Home > All, Infrastructure, Storage > Why huge IaaS/PaaS/DaaS providers don’t use Dell and HP, and why they can do VDI cheaper than you! – via @brianmadden

Why huge IaaS/PaaS/DaaS providers don’t use Dell and HP, and why they can do VDI cheaper than you! – via @brianmadden

Yes, why do people and organisations still think that they can build IaaS/PaaS/DaaS services within their enterprise’s and believe that they will be able to do so with the “same old architecture” and components used before? It’s not going to be comparable to the bigger players that are using newer and more scalable architectures with cheaper components.

Enterprises just don’t have that innovation power that companies like Google, Facebook and Amazon has! And if they do then most of the time they are stuck in their old way of doing things from a service delivery point of view, stopping them from thinking outside of the box though the service delivery organisation isn’t ready for it..

This is a great blog post on this from Brian, great work!!

Last month I wrote that it’s not possible for you to build VDI cheaper than a huge DaaS provider like Amazon can sell it to you. Amazon can literally sell you DaaS and make a profit all for less than it costs you to actually build and operate an equivalent VDI system on your own. (“Equivalent” is the key word there. Some have claimed they can do it cheaper, but they’re achieving that by building in-house systems with lower capabilities than what the DaaS providers offer.)

One of the reasons huge providers can build VDI cheaper than you is because they’re doing it at scale. While we all understand the economics of buying servers by the container instead of by the rack, there’s more to it than that when it comes to huge cloud provider. Their datacenters are not crammed full of HP or Dell’s latest rack mount, blade, or Moonshot servers; rather, they’re stacked floor-to-ceiling with heaps of circuit boards you’d hardly recognize as “servers” at all.

Building Amazon’s, Google’s, and Facebook’s “servers”

For most corporate datacenters, rack-mounted servers from vendors like Dell and HP make sense. They’re efficient in that they’re modular, manageable, and interchangeable. If you take the top cover off a 1U server, it looks like everything is packed in there. On the scale of a few dozen racks managed by IT pros who have a million other things on their mind, these servers work wonderfully!

But what if you worked at Amazon, and your boss just told you that you have to pick the hardware to run a VDI environment for 100,000 users. What would you buy? Sure, you can do the back-of-the-napkin calculation to see that you’re looking at 20,000 CPU cores and 400,000 gigabytes of memory, but how do you get that? Do you go out and buy 2,000 servers from Dell or HP? Probably not. 2,000 1U servers take up a lot of space—they’d be almost 300 feet high if stacked one on top of the other.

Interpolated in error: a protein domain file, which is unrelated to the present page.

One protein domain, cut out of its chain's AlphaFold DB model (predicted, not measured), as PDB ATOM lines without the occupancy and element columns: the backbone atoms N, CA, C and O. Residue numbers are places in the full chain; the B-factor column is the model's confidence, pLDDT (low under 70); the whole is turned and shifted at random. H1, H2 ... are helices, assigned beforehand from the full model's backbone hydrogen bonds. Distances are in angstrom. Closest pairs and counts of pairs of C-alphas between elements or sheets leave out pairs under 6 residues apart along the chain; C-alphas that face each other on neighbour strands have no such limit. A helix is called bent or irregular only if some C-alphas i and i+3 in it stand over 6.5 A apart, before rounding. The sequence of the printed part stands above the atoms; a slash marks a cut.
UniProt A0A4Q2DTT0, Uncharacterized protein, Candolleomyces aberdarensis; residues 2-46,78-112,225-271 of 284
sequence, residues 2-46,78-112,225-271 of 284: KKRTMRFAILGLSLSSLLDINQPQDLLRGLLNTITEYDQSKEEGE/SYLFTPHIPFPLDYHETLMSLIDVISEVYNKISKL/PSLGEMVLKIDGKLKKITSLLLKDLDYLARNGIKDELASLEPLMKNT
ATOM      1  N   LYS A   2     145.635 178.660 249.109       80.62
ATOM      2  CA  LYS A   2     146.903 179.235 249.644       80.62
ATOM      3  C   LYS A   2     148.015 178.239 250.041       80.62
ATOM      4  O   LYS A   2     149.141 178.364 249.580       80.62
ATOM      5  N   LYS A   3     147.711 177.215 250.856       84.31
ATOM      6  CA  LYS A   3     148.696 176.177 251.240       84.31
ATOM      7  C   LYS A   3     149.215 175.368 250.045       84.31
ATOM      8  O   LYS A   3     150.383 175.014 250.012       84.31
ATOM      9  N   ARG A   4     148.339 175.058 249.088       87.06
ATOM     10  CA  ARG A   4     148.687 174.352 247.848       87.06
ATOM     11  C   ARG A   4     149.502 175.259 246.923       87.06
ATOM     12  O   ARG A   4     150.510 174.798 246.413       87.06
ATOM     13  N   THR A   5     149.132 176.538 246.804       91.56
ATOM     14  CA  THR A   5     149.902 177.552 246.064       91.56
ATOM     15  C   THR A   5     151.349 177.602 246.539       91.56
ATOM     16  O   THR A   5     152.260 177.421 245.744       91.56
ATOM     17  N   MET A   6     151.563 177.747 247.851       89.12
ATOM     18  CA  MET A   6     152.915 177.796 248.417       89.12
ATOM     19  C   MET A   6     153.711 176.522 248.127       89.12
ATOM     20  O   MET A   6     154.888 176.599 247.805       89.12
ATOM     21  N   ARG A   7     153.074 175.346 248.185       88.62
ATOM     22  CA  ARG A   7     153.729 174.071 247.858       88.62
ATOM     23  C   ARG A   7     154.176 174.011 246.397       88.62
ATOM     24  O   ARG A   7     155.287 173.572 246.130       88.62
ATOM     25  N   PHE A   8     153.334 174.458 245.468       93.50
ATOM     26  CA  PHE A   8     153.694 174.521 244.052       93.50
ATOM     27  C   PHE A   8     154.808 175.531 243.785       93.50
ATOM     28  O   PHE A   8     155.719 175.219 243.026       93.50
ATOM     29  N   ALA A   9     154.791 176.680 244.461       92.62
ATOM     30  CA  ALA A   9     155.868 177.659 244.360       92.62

Instead you take a commercial off-the-shelf 1U server and look at it—I mean really look at it. It has a lot of nice features for customers buying a few dozen at a time. But you’re buying a few thousand at a time. So you open it up. What do you find? A lot of air. You’re paying your server vendor to enclose a lot of air into a 1.75″ tall metal box, stacks of which you’ll place into an even larger metal box (which, conveniently, you’ll also buy from them).

So the first thing to go are those metal boxes. No server chassis and no racks. You just need the guts.

Next up is the power supplies. Why does each server need its own? Power supplies are expensive in every sense of the word: they cost money, they take up space, and they waste power since they’re not too efficient at converting AC to DC. Let’s take a fresh look at this. The power coming into your datacenter is, what, 480 volts? Maybe 270? Then it’s cut down to 110, run down your aisle where a pair of power supplies (in every server!) convert it to DC with outputs at 12, 5, and 3.3 volts. Why are we going through all that conversion effort, thousands and thousands of times, in tiny little inefficiency circuits in metal boxes inside other metal boxes inside bigger metal boxes that we bought from our server vendor?

Instead why don’t we just install a big power supply at the end of the aisle that takes 270 volts AC and converts it directly to 12vdc with enough current to directly power a few thousand of our motherboards. Then we can design (or buy) our custom box-less server motherboards that only require a single 12vdc input.

Oh yeah, I should mention that this point that we’re designing or buying our own custom motherboards… It’s not as daunting as it sounds, because 99% of a motherboard’s design is already done by Intel, and everything outside of what they provide is just bloat we don’t need anyway.

So now that we’re looking at custom-built motherboards, let’s see what else we don’t need. For example, do our servers need VGA ports? We’re running thousands of servers…will we ever be in a situation where we need to plug a monitor into one? Does our DaaS… 

Continue reading here!

//Richard

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